More than nine months since the rocky launch of the nation's public health insurance marketplaces, the state-level exchanges are still a work in progress.
Collectively, more than 8 million people have signed up through the state marketplaces and the federal site, HealthCare.gov, since their inception, according to the Obama Administration's April tally.
Initially, 14 states planned to implement their own insurance shopping sites. But one state-run exchange has shut down, shifting its workload to HealthCare.gov, and at least two others are keeping this option open.
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In April, Oregon's Cover Oregon said it would shut down and send state residents instead to the federal HealthCare.gov site. Cover Oregon cited costs, including the expense of fixing the site before the next open-enrollment period in November, as among the reasons for the decision.
For Maryland, which is in the process of replacing its website before the next open enrollment period starts Nov. 15, the problematic launch of its marketplace has included an interface that seemingly caused the vast majority of users to pick one plan.
The Washington Post reported earlier this month that 94% of the 72,000 Marylanders who signed up for a plan though the marketplace picked a plan offered by Maryland-based insurer CareFirst.
Since spring, Massachusetts' Health Connector site has been following a dual path: Replacing its original, dysfunctional software while preparing to join the federal exchange.
But last week, following a successful test of the new hCentive software, Maydad Cohen, special adviser to the governor, told The Boston Globe he was increasingly but cautiously optimistic that the state will be able to employ the hCentive software when the next open enrollment starts on Nov. 15.
If the hCentive software passes another test in early August, the state will reportedly stop preparations to join the federal website. Even if the test fails and the state joins the federal exchange, it plans to develop its own system for 2016, according to published reports.
Unfortunately, there isn't one element behind success or failure of state exchanges, Sanjay Singh, CEO of Washington, D.C.-based hCentive told InformationWeek in a phone interview. Apart from Massachusetts, hCentive has helped New York, Kentucky, and Colorado set up their exchanges.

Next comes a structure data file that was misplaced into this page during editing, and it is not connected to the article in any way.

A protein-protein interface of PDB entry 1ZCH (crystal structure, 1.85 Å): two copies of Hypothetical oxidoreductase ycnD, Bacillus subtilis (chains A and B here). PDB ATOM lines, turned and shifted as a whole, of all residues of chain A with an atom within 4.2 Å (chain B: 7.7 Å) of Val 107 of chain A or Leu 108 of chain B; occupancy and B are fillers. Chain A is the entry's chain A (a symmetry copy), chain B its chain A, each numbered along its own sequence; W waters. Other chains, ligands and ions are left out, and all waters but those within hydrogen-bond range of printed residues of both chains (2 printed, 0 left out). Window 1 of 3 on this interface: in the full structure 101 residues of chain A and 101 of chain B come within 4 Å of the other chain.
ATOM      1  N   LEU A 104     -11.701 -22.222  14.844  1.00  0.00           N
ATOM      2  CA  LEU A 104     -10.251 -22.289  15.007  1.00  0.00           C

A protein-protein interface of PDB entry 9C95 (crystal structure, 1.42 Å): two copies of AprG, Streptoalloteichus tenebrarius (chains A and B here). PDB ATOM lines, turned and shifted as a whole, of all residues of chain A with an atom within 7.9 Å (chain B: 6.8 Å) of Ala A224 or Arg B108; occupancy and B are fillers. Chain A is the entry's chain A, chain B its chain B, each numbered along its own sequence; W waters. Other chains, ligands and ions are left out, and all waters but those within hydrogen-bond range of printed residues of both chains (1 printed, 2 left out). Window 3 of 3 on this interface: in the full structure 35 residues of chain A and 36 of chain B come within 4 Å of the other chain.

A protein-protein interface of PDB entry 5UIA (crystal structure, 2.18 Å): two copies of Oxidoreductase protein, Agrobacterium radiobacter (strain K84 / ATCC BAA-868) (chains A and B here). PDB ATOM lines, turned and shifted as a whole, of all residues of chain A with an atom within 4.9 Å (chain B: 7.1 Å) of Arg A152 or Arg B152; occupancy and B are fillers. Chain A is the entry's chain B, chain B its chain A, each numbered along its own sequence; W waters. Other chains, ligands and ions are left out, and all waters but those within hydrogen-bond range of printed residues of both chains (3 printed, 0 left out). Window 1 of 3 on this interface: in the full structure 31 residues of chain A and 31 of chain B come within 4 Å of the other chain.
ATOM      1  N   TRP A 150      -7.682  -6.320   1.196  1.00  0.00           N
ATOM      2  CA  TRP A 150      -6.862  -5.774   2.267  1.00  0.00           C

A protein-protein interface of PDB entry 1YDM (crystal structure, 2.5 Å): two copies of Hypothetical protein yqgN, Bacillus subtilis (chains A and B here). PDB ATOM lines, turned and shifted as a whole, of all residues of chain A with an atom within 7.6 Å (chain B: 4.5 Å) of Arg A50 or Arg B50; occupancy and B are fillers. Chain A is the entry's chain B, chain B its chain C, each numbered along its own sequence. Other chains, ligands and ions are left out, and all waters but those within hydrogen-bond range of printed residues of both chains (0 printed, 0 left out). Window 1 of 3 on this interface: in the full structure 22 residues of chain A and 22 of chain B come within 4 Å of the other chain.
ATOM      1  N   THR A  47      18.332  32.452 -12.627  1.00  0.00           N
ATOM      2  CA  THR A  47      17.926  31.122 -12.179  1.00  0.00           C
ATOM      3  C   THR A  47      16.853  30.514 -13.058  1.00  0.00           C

"There's no one thing that they did that made the difference," Singh said, noting the complexity of the deployments, with different approaches to management, system integration, and choice of vendors.
That said, Singh believes the next enrollment period beginning in November will go much more smoothly, thanks to every state "enhancing, tweaking, and fixing" its site. He said performance testing has been "much more rigorous," as has the testing around new features, such as the ability to update plans due to a life-status change.
"Lessons have been learned," Singh said.
While Oregon and other states leverage the federal site, the opposite is happening in New Mexico and Idaho, two states that relied on HealthCare.gov initially but plan to have their own exchanges this year and next, respectively.
"The larger point is that the line between state and federal [exchanges] is getting harder and harder to draw," Joel S. Ario told InformationWeek in a phone call. Now a managing director at Manatt Health Solutions, an interdisciplinary policy and business advisory division of law and consulting firm Manatt, Phelps & Phillips, LLP, Ario was the first director of the Office of Health Insurance Exchanges at the US Department of Health & Human Services, serving in 2010 and 2011.
Looking across the nation, Ario predicts there will eventually be a hybrid system, combining the best of the federal and state implementations.
"Every exchange will have best technology from the best of the state and federal work," he said.
And although the front-end glitches that bedeviled many of the state marketplaces and HealthCare.gov have been largely resolved, Ario said there remain back-office issues.
Also, unlike Singh, Ario is worried about the Nov. 15 enrollment date. "I don't think we're out of the woods," he said.
Indeed, the harshest critics of ACA contend the technical snafus that plagued the early days of the marketplaces remain. They point to a flurry of lawsuits and investigations against integrators like Oracle, Xerox, and CGI Group (the contractor behind the original, unreliable version of the federal HealthCare.gov site) for their work on state and federal exchange projects.
As recently as last week The Wall Street Journal reported that some consumers of online exchanges in California, Nevada, and Massachusetts discovered they weren't insured, despite having picked a private health plan and paid their premiums.
The WSJ story highlighted consumers who had run into problems and were "frustrated by a drawn-out process for resolving mix-ups." The story quotes Chris Stenrud, a spokesman for Kaiser Permanente, who said, "Generally, in our work to process hundreds of thousands of new enrollments, there have been a small number of people who've gotten in situations like this."
Also last week, a small study published in the Annals of Internal Medicine said several simple steps could significantly improve the usability of HealthCare.gov for educated young adults.
Finding that "participants were challenged by poor understanding of health insurance terms that were inadequately explained," the study's authors recommended, among other things, implementing a decision-support tool and providing explanations of health insurance industry vocabulary.
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